Dreamwork’s ‘Home’ – The Use of Colour For Emotions
This weekend we took the kids to see the new Dreamworks movie ‘Home’. It’s a super fun family movie that we all enjoyed but it also got me thinking about the psychology of colour.
The cute aliens, called Boov, featured in the movie change their colour depending on their mood and emotions. They turn red when they’re angry, green when they lie, yellow when they’re scared, orange when they get excited or happy and pink when they feel love. They also go psychedelic when they dance! As well as providing Dreamworks with a massive opportunity for colour changing movie merchandise (yes, I know, I’m cynical parent!), it was genuinely a very effective tool for magnifying the characters feelings. My children identified very quickly which colour meant which mood and I found myself fascinated by the colour choices of the moviemakers to signify certain emotions.
As well as Dreamworks’ ‘Home’, the upcoming Pixar movie ‘Inside Out’ also uses colour very powerfully to communicate emotions and mood.
So, should we be paying more attention to the use of colour?
The Effect of Colours
Colour is subjective in many ways; our feelings in response to certain colours are often rooted in our own experiences and memories as well as our personality. There are some colour effects however that seem to have a widespread meaning. Colours in the red area of the spectrum; warm colors like red, orange and yellow can make us think of emotions ranging from warmth and comfort to feelings of anger and hostility. Colours on the blue side of the spectrum; cool colors like blue, purple and green are often described as calm colours, but can also call to mind feelings of sadness or indifference.
It follows that if specific colours conjure certain associations or even emotions, there is a role for colour in marketing and brand.
Colour is a very influential source of information when people are making a purchasing decisions. Customers generally make an initial judgment on a product within 90 seconds of interaction with that product and according to research, around 62%-90% of that judgment is based on color. Therefore, it is suggested that colour should be carefully selected to align with key messages or emotions that a brand or product tries to portray.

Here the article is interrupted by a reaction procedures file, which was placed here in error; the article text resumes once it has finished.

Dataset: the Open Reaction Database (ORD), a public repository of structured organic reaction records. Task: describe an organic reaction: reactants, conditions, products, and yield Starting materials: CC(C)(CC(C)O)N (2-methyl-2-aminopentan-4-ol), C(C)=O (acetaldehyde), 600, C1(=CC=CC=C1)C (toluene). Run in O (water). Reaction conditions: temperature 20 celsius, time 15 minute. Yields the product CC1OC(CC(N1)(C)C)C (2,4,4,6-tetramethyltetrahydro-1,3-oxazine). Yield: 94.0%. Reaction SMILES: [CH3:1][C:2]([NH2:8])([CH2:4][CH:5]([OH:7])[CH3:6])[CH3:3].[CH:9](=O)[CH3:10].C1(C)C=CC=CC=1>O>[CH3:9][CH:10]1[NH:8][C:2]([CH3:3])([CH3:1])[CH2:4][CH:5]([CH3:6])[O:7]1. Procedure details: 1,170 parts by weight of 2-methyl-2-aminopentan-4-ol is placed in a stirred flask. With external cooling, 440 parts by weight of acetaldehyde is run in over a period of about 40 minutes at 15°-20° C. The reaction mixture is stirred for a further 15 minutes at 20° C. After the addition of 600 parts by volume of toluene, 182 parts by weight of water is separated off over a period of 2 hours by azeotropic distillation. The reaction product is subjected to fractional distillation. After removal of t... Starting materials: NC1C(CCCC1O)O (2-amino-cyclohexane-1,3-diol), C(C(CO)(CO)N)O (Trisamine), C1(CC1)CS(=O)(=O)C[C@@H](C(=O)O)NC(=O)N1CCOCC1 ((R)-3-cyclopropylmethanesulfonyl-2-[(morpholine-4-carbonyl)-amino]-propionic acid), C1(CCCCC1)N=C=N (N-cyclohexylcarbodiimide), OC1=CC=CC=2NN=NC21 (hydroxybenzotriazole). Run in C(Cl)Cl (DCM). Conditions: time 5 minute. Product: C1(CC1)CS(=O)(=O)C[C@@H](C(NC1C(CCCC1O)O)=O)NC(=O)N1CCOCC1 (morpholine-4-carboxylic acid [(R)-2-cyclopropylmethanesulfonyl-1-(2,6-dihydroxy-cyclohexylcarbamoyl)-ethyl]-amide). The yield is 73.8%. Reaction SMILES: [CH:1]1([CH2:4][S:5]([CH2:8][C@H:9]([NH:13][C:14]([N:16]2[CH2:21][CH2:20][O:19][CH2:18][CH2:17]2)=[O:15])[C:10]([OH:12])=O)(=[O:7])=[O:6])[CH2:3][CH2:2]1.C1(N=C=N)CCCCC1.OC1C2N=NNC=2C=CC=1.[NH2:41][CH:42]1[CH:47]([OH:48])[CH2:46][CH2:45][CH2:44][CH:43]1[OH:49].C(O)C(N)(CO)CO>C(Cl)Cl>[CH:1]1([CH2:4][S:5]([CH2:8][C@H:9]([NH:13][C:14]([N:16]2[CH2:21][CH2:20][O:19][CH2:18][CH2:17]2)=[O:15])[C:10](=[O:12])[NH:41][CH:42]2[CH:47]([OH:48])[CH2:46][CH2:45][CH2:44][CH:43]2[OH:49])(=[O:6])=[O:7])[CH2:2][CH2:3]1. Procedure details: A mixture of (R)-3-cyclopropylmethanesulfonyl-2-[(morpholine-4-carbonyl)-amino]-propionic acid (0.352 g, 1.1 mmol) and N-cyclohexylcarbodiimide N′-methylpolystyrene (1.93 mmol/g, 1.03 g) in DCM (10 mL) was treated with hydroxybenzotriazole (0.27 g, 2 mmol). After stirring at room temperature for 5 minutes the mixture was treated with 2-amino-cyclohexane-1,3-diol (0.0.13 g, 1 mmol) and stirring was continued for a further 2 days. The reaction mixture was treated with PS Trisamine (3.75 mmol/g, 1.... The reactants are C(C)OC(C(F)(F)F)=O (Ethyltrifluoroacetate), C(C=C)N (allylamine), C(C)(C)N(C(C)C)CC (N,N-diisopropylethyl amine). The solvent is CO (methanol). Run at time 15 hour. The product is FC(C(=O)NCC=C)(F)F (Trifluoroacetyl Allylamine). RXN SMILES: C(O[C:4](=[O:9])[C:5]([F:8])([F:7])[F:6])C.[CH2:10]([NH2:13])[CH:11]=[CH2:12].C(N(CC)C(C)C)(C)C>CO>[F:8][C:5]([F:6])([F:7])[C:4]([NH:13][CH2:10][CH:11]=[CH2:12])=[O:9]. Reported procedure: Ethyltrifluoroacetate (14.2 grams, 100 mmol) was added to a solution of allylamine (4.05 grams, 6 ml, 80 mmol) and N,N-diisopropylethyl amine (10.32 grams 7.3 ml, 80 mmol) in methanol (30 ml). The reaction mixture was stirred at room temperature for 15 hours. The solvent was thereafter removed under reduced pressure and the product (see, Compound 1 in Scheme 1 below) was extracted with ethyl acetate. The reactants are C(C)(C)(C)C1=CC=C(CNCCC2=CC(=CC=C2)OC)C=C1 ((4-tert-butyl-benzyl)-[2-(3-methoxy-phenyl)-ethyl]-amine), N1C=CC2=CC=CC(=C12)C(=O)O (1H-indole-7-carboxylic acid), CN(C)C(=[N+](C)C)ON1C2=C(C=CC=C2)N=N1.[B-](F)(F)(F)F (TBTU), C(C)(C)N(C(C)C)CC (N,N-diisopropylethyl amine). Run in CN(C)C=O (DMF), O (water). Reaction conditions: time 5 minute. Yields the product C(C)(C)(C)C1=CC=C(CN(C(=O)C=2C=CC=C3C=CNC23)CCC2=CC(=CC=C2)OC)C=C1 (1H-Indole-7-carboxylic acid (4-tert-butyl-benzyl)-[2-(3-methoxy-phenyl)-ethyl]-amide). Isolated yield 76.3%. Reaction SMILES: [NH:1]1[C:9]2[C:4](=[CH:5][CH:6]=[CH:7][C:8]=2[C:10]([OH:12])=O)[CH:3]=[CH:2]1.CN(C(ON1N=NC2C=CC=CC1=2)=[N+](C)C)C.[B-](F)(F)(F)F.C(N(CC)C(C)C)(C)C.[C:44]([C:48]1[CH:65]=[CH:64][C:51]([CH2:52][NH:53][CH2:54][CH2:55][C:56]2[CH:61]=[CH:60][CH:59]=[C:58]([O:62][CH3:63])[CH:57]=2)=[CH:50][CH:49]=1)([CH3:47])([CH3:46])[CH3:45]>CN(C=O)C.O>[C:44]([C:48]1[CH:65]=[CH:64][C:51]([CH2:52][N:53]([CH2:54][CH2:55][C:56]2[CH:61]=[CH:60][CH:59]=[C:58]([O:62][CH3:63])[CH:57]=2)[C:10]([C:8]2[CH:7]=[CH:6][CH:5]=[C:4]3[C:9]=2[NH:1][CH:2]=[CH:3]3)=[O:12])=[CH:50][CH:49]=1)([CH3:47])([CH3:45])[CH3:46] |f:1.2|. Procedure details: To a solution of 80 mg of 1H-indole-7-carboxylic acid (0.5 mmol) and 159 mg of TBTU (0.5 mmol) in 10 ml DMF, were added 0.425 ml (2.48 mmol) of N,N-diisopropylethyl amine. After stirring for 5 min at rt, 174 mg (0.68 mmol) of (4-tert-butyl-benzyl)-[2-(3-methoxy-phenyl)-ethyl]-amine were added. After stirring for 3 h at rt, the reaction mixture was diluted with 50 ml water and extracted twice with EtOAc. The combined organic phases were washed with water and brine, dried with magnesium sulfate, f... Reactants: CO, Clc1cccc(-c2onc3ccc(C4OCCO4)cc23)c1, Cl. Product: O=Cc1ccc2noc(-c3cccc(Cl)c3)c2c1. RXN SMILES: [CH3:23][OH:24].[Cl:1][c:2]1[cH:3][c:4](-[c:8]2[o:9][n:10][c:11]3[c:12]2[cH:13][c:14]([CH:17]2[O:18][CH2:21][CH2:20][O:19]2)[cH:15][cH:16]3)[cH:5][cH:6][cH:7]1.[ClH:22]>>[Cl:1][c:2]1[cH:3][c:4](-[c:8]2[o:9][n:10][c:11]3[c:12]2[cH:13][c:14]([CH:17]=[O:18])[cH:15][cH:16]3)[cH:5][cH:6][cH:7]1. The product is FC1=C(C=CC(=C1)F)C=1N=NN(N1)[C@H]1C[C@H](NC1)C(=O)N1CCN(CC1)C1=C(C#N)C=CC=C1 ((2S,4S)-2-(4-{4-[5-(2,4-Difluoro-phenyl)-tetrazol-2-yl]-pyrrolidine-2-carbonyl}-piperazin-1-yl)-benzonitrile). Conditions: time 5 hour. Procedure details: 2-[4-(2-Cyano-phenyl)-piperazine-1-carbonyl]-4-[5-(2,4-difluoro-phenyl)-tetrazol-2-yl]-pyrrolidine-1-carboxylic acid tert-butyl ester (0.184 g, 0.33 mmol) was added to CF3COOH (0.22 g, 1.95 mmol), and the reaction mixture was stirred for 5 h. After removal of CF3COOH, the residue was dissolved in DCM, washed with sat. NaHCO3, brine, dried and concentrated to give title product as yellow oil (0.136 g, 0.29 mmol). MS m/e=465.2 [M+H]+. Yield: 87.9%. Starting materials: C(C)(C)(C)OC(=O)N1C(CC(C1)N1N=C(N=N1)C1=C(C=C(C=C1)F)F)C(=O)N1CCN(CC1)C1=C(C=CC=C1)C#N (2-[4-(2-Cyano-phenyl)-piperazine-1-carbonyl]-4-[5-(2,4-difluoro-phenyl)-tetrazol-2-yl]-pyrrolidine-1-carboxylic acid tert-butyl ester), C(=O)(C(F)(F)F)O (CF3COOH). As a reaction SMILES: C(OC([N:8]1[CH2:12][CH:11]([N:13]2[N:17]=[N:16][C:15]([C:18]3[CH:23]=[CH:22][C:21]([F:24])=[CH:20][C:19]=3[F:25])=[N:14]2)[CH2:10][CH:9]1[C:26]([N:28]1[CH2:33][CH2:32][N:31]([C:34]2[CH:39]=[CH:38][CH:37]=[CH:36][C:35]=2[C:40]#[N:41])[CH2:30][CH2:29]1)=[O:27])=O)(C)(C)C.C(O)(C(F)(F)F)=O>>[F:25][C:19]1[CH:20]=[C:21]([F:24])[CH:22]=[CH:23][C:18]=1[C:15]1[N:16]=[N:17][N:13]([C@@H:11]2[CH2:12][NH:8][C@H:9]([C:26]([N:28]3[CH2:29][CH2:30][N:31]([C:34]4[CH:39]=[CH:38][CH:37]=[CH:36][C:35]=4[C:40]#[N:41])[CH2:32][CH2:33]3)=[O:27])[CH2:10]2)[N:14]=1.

Colours in Logos
There are lots of examples of companies using the emotion or mood associated with a certain colour to their advantage through their logo. Logos seem to attract more customers when the colour of the brand logo matches the personality of the goods or services. So, if your brand were about romance or feminity, pink would be an appropriate choice (like Barbie or Victoria’s Secret).
For active, commanding brands, red is suggested (think Lego or Virgin).
Blue is supposed to signify trust, reliability and strength (Like Blu-ray or Intel or Samsung).
Colours in your Presentations
Colours are not only important for logos and products, but also for window displays in stores. For example, research shows that warm colours in a display tended to attract more spontaneous purchasers.
If colour is important for logos, products and even window displays, then surely, it has a role in pitching and presentations when we want to elicit an emotion and be memorable. Colour also helps us in memorizing certain information by increasing our attentional level.
For your next presentation or pitch, try the following:
1. The Mood You Want To Portray
If you are using visuals, think carefully about the background and text colour. Is it in keeping not just with your branding but with the emotion or mood that you want to evoke?
Try to choose a colour scheme that fits your material (for example strong, high contrast colours for tech/innovation; pastel or dulled colours for emotional, human material) and stick with it. Here are some more tips
3. Emphasis on Words
Make certain details stand out by changing the colour of that section or word to increase attention and make it memorable.
4. Play Around
Kuler. This is a brilliant colour resource: You can create your own modern, colour schemes by choosing choose a base color and Kuler provides a complimentary color scheme.
If your presentation material has a colour theme, you could even consider wearing something of the same colour to link yourself to the presentation in the audiences’ mind.
We should certainly exercise caution when it comes to making assumptions about what colours mean to people. After all, we’re all unique and our personal experiences and natural character will influence how we perceive things. But experimenting with colour can be such fun and it really can have an effect on how impactful and memorable your pitch is! So, have some fun exploring the impact of colour for your next presentation!
Persuaded by colours? Try our persuasion webinar, and learn how to influence those around you, with or without changing colour…
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